Whats the most bizzarre sample you have used in a track?

The 'let's just calm down, let's just take it easy' sample was pretty bizarre..taken from a live Richard Pryor album. I loved finding samples no one else had used - we were the first to use the Pamela Fernandez acapella, first to use the Pulp Fiction speech, first to use the Jazzi P 'bass keeps thumpin ' many great records are out there to sample that no one else has spotted yet.........another bit of advice for all the budding producers - do your own thing!

Talizman - only you, it sounds at first like its going to be a bad karaoke attempt, but it develops into what is a beast of a track unlike any other out there. What was it like working on it?

We used to play the original mix years ago in warm up sets and it stood out as being incredibly different even then, but it was way too slow for peak time. Charlie Chester rang me up and asked if we'd be interested in doing it........we were dead keen but the vocals were so off key in places that it wouldn't be straight forward at all. Once the parts arrived it was almost painful to listen to the acapella! Anyway I had an idea for making the ultimate Balearic house track - utilising the Bocca Juniors 'raise' piano line and the Bassheads 'Is there anybody out there ' bassline.....thankfully James Wiltshire managed to work out some chord sequences and we had it nailed within a day and a half. Unfortunately James Bradley was absent for the making of this, first he heard was when I played the finished mix back to him.

It's not surprising that mix has stood the test of time - people have covered it and remixed it without even getting close to the C+J mix- a classic case of remixers bringing far more to the remix than just a few loops!

DJ'ing wise what gig can you remember that stands out for you most?

So many really - the first few years at Club 4 Life were amazing - I can remember once mixing out of 2 Bad Mice into 'Rain' by The Cult (try it at home - it works) and the whole place just shook when the guitar kicked in......moments like that will live with me forever. Some of the gigs up north were incredible - Renaissance, Gatecrasher and this mad Sunday thing in Birmingham called The Engine House.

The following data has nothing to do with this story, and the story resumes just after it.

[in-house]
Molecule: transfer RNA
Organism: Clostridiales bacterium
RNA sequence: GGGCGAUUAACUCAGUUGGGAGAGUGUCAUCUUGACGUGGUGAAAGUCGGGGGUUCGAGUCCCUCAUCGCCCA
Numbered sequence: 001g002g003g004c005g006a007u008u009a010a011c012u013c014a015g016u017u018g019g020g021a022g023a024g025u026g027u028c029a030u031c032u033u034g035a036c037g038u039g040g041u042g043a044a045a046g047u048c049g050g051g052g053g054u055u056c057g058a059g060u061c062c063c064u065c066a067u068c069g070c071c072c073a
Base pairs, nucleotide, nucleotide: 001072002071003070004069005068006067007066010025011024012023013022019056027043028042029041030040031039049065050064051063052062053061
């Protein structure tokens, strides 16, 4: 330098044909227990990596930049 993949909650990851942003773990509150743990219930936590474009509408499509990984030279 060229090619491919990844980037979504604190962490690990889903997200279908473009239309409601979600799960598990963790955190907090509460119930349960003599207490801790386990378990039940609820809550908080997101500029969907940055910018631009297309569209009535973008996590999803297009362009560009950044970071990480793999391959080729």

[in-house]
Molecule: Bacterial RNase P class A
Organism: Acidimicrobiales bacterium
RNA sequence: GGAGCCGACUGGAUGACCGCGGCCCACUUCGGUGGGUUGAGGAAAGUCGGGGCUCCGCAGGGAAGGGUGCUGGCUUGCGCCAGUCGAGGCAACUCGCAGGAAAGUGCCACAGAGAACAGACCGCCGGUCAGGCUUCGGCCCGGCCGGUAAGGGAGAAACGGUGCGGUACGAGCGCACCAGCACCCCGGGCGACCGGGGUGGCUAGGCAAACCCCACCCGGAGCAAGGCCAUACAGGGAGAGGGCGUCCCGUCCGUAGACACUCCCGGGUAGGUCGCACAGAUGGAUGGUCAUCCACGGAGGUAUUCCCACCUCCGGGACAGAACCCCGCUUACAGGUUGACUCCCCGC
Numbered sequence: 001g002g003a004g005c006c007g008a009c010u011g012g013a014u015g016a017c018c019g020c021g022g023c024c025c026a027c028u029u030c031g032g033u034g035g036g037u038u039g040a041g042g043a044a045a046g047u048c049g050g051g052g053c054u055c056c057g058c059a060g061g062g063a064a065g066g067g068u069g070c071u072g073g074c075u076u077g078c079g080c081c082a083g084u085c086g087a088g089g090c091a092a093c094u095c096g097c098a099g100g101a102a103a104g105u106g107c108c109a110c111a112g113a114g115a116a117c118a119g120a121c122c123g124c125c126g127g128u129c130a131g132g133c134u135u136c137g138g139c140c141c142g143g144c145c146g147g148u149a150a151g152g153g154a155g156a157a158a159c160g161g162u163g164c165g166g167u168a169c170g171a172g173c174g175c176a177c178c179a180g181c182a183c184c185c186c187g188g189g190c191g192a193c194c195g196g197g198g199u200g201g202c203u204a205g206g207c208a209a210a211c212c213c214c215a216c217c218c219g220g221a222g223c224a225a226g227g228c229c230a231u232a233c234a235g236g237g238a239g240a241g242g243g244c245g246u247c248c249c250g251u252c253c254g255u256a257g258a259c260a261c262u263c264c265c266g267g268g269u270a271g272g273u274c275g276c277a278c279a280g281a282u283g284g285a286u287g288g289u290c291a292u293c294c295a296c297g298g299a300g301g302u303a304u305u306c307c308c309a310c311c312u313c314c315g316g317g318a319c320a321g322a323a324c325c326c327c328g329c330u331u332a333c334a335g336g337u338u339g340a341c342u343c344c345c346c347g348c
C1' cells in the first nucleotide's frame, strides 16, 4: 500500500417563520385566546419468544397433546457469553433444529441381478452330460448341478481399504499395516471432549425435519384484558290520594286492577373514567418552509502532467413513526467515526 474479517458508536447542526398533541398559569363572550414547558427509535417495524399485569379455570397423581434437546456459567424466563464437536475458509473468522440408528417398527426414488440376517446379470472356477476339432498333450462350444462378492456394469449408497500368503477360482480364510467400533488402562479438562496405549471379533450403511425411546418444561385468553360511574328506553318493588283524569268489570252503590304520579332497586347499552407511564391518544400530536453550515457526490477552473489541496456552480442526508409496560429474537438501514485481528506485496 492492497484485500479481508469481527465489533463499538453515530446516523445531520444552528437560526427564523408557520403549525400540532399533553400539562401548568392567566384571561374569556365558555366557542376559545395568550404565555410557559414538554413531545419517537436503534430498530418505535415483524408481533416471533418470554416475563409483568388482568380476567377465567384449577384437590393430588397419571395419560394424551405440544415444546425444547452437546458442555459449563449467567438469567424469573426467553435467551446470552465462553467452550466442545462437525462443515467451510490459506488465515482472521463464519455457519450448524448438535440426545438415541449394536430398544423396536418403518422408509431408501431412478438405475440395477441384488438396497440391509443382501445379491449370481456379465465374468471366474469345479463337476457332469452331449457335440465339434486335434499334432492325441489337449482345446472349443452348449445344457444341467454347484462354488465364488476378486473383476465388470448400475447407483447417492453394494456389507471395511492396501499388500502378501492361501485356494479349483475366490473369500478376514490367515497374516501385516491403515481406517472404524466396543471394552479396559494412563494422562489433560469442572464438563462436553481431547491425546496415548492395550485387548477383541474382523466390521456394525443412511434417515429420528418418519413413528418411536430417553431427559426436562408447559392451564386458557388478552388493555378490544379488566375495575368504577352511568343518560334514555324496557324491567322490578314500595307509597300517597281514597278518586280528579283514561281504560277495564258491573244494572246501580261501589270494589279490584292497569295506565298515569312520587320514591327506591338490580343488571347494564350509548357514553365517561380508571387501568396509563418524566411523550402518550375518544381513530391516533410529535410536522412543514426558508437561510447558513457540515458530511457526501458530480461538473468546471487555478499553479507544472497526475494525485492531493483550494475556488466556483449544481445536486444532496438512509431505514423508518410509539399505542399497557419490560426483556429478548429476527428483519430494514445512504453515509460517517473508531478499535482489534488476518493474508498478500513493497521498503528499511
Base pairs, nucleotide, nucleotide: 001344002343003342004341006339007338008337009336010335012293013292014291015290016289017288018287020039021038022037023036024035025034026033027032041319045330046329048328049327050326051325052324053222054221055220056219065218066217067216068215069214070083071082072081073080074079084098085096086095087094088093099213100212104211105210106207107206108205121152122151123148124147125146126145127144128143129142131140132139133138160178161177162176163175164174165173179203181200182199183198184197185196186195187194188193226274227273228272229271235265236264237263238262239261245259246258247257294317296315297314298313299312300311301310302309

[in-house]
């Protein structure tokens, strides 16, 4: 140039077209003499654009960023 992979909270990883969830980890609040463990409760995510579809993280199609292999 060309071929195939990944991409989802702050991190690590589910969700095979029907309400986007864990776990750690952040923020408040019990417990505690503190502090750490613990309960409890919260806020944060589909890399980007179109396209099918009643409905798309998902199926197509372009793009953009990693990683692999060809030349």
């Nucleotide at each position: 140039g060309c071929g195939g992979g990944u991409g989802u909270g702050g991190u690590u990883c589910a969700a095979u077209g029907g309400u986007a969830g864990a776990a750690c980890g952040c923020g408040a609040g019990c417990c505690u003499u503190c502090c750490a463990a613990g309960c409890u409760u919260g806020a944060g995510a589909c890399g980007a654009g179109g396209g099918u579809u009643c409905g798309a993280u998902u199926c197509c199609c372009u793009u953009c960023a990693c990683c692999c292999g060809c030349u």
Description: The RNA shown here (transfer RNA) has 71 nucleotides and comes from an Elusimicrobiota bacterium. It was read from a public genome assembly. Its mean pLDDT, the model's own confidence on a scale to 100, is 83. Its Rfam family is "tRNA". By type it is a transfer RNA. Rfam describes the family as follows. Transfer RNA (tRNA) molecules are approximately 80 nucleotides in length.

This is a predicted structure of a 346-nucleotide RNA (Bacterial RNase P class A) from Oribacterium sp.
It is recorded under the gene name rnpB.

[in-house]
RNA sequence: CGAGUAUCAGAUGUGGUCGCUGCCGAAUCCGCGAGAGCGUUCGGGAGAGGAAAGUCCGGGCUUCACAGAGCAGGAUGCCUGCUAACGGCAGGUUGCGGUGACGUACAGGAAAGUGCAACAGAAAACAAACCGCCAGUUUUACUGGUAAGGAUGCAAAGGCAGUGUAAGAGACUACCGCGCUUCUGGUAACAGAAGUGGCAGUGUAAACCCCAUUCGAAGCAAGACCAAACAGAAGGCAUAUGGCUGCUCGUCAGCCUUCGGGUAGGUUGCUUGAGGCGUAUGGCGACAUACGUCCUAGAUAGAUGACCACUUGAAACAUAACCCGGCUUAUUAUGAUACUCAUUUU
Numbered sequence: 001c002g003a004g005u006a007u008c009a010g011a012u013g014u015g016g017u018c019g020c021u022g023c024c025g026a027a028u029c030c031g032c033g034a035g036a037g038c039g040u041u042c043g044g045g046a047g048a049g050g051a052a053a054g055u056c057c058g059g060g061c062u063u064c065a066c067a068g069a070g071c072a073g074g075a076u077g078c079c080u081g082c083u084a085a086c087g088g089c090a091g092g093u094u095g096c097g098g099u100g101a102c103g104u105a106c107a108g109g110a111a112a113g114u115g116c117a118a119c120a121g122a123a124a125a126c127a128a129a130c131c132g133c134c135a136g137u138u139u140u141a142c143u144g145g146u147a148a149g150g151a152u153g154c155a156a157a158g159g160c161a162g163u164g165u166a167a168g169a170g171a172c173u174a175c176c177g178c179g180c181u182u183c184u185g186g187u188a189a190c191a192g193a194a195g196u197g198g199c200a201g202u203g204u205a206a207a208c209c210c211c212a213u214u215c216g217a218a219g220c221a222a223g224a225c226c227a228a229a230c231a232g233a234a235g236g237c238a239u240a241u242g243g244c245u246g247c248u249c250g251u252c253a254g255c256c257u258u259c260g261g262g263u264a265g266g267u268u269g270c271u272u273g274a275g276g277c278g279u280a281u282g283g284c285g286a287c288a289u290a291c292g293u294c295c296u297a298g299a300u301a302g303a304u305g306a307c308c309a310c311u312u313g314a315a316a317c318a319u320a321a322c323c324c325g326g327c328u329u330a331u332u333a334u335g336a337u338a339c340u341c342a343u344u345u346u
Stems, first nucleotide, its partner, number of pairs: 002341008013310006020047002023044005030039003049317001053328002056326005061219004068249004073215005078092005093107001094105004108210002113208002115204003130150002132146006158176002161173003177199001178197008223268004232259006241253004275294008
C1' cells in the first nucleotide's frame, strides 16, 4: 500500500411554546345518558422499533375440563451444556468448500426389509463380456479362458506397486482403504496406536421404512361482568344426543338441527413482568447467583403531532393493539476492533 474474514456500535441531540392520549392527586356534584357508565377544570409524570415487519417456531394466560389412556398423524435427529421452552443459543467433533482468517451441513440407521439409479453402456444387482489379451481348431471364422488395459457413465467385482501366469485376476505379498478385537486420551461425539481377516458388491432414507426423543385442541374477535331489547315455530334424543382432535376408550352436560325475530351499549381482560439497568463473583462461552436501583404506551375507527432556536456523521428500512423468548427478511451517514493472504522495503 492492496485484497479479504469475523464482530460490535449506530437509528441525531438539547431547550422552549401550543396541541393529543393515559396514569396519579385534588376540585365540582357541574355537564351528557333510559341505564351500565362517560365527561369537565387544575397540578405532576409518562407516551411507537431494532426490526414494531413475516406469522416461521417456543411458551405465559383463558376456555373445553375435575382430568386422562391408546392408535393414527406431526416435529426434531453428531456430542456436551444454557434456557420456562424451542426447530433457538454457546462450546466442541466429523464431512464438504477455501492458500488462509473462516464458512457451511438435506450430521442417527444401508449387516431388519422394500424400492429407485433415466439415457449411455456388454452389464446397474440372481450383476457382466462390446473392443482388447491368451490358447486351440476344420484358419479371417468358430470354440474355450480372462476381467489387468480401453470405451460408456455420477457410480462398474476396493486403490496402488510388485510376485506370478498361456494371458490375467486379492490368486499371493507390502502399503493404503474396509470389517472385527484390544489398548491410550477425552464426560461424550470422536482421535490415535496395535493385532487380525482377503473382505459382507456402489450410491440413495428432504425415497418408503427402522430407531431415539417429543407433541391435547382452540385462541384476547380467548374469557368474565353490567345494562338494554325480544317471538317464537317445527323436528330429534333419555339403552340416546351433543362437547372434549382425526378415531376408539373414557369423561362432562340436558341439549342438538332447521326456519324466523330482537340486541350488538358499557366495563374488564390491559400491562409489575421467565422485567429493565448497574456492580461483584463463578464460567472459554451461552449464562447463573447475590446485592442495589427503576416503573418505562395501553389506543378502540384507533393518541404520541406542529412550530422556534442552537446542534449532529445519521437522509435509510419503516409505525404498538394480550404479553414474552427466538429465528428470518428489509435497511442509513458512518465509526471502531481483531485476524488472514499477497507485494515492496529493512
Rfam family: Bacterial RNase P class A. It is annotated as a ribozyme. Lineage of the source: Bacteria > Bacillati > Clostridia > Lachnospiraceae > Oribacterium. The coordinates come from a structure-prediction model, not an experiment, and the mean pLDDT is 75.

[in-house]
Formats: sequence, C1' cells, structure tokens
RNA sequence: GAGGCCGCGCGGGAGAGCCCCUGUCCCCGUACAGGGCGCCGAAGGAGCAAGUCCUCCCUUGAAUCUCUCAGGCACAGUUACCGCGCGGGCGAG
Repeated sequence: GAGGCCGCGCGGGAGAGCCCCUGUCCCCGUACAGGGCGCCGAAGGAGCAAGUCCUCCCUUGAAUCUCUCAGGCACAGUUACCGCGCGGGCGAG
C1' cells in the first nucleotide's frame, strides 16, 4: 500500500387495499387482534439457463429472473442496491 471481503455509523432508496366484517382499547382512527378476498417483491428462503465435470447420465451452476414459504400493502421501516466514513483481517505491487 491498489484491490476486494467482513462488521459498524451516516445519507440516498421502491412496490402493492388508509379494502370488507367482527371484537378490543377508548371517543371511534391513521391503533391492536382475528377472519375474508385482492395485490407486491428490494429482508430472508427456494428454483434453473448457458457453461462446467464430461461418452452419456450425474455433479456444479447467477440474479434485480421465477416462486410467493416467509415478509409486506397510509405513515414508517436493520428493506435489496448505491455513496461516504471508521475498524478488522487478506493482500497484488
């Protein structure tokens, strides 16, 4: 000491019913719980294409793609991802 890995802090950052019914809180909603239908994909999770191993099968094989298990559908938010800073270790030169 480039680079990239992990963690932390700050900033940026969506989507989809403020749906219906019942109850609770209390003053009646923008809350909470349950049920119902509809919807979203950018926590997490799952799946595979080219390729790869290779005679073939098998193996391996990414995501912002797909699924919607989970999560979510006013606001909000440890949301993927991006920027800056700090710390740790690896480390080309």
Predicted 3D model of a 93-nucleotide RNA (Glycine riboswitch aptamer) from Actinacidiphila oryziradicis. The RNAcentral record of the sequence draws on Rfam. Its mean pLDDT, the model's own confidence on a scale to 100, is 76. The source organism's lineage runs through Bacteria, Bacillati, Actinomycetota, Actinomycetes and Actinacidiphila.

What are you and James up to these days?

James has returned to his former life as a printer, and is married with 2 girls as am I, with another one on the way! We don't really keep in touch, but I'm still really good friends with his twin brother Ian.

The whole C+J got knocked on the head just after the Millennium gigs - I always saw myself dj'ing until I was 30 and that would be it. The truth is it's a young mans game - I think it's pathetic to see some of the big name jocks still believing they're 21 again with there groupies and failed marriages. I became increasingly frustrated at living my life in a bubble - it's funny but normality is what you actually crave after a while!

I'd just become a father at the end of 1998 and I felt it was unfair to make my family suffer because of my lifestyle. Luckily my wife's career had taken off and I decided to concentrate on being a decent father for my daughter and do something entirely different.

I then did a couple of years voluntarily working with young offenders and children with care retrospect it was the best thing I could have done to go from the cossetted world of celebrity djing into the harsh reality of what life is like for a lot of people. A lot of people in the music industry were a bit shocked at my decision, as I'd run labels, A+R ed for years, done some journalism and could have walked into a cushy job but I felt like I needed to sever all ties with the music industry to make a clean break.

I've now dipped my toe back in a tiny bit as I run an Ebay business mainly selling cd's, with the odd bit of vinyl. I have djed twice in the last 7 years - once at my sisters wedding and once at a summer party we had in Brighton. I can't say I was struck by lightning to return to djing - I get offers every year to do stuff, but I like Gary Lineker's analogy for never playing football again once he'd retired - if you've won the Golden Boot at the World Cup why on earth would you need to go and play 5 a side at the local leisure centre?

I look back on the C+J days with very fond memories - the whole acid house era was an incredible youth movement to be a part of.

Many thanks to Chris for taking time out to answer these questions for us - certified legend!